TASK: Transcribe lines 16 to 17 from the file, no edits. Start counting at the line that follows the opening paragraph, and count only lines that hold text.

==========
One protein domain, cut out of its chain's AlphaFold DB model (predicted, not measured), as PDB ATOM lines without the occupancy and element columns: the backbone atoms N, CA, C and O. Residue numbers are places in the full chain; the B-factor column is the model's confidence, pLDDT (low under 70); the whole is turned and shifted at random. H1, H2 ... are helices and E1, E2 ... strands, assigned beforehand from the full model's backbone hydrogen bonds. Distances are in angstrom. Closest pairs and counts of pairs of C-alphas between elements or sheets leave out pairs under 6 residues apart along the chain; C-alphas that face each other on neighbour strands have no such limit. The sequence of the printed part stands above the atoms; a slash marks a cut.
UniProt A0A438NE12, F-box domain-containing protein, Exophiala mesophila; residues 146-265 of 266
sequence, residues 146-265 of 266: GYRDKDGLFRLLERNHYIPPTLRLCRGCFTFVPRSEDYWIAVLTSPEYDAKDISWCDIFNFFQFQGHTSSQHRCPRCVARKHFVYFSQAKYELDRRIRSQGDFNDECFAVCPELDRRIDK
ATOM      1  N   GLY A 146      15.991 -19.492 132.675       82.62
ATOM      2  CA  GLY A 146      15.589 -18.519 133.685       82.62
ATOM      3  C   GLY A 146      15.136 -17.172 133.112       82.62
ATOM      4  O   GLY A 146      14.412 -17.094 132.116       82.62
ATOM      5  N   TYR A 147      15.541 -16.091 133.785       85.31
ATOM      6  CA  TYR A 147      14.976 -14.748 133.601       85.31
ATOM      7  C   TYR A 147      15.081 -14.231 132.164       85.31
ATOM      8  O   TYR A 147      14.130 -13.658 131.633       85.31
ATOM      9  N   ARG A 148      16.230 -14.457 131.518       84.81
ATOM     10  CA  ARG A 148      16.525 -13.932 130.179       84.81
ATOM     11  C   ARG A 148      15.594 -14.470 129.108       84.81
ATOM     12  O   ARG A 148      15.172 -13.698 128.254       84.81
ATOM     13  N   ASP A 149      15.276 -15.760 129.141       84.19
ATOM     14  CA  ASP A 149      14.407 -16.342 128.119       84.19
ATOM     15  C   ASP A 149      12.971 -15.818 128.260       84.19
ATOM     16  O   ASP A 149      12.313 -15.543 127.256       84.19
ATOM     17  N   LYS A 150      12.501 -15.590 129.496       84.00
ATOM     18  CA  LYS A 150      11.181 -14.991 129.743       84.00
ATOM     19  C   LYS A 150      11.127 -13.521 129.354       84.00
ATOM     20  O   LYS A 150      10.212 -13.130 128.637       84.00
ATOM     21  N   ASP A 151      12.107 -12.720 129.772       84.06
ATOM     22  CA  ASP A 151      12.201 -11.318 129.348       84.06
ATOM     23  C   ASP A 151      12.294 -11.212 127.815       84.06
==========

ATOM     14  CA  ASP A 149      14.407 -16.342 128.119       84.19
ATOM     15  C   ASP A 149      12.971 -15.818 128.260       84.19